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February 17, 2014

Is Depression In Kids Real?


Question: Dr. Dobson, our school psychologist said she thinks our son is suffering from childhood depression. My goodness! The kid is only nine years old. Is it reasonable that this could be his problem?

Answer: We used to believe that depression was exclusively an adult problem, but that understanding is changing. Now we're seeing signs of serious despondency in children as young as five years old.

Symptoms of depression in an elementary school child may include general lethargy, a lack of interest in things that used to excite him or her, sleep disturbances, chewed fingernails, loss of appetite, and violent emotional outbursts. Other common reactions are stomach complaints and low tolerance for frustration of any kind.

If depression is a problem for your child, it is only symptomatic of something else that is bothering him or her. Help him or her verbalize feelings. Try to anticipate the explanation for sadness, and lead the youngster into conversations that provide an opportunity to ventilate. Make yourself available to listen, without judging or belittling the feelings expressed. Simply being understood is soothing for children and adults alike.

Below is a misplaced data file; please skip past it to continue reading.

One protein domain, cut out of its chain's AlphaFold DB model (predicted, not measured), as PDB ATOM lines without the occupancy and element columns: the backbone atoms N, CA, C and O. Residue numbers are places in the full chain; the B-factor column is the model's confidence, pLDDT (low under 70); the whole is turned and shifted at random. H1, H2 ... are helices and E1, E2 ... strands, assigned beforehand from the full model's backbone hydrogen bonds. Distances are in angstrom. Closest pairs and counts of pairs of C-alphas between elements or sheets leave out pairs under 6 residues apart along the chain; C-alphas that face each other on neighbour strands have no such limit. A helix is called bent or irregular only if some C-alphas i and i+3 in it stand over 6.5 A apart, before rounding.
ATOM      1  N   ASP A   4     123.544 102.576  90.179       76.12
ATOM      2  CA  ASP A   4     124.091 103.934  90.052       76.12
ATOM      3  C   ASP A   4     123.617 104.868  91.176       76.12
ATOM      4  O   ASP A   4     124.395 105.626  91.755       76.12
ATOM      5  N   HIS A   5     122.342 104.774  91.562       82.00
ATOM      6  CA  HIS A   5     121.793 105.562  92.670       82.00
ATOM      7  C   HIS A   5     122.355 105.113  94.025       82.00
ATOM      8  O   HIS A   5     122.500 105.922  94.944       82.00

If the symptoms are severe or if they last more than two weeks, I urge you to take the advice of the school psychologist or seek professional help for your son. Prolonged depression can be destructive for human beings of any age and is especially dangerous to children.

From Dr. James Dobson's Complete Marriage and Family Home Reference Guide

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